Pediatric obstructive sleep apnea: Preoperative and neurocognitive considerations for perioperative management

Arvind Chandrakantan, Mary F. Musso, Thomas Floyd, Adam C. Adler

Research output: Contribution to journalArticle

3 Scopus citations

Abstract

Obstructive sleep apnea (OSA) affects up to 7.5% of the pediatric population and is associated with a variety of behavioral and neurocognitive sequelae. Prompt diagnosis and treatment is critical to halting and potentially reversing these changes. Depending on the severity of the OSA and comorbid conditions, different treatment paradigms can be pursued, each of which has its own unique risk:benefit ratio. Adenotonsillectomy is first-line recommended surgical treatment for pediatric OSA. However, it carries its own perioperative risks and the decision regarding surgical timing is therefore made in the context of procedural risk versus patient benefit. This article presents the seminal perioperative and neurocognitive risks from pediatric OSA to aid with perioperative management.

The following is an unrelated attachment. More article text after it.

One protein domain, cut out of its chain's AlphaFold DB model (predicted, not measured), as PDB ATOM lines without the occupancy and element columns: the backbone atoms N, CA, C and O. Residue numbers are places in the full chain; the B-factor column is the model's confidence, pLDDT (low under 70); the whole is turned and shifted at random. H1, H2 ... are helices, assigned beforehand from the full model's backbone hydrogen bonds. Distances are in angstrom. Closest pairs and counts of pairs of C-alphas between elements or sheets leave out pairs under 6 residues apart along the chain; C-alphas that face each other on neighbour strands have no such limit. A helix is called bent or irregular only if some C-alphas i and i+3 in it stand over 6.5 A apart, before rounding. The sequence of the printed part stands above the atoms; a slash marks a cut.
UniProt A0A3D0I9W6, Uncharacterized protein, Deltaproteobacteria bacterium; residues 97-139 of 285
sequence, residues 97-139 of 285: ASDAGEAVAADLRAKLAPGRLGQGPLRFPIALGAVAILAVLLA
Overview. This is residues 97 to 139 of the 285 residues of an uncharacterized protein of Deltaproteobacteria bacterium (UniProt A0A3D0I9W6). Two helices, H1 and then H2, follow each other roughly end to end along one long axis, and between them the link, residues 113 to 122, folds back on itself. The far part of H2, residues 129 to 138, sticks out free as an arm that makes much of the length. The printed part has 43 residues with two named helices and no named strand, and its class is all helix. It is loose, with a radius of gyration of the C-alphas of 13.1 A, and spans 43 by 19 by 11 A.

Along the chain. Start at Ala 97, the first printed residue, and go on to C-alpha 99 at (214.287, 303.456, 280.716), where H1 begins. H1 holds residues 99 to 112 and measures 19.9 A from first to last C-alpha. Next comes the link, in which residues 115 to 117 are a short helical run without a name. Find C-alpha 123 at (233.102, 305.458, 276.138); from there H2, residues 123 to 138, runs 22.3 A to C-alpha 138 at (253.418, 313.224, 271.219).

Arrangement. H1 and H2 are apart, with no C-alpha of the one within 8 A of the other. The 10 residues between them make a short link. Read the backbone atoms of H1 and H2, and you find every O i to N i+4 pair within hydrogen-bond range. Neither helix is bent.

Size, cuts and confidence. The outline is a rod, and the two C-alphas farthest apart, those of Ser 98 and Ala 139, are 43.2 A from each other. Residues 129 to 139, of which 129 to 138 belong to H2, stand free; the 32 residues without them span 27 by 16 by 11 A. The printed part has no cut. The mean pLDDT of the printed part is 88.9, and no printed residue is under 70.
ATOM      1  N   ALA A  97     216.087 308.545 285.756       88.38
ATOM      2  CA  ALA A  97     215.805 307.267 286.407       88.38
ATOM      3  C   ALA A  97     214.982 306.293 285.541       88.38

Original languageEnglish (US)
Pages (from-to)529-536
Number of pages8
JournalPaediatric anaesthesia
Volume30
Issue number5
DOIs
StatePublished - May 1 2020

Keywords

  • adenotonsillectomy
  • attention deficit hyperactivity disorder
  • learning and memory
  • obstructive sleep-disordered breathing
  • pediatric obstructive sleep apnea

ASJC Scopus subject areas

  • Pediatrics, Perinatology, and Child Health
  • Anesthesiology and Pain Medicine

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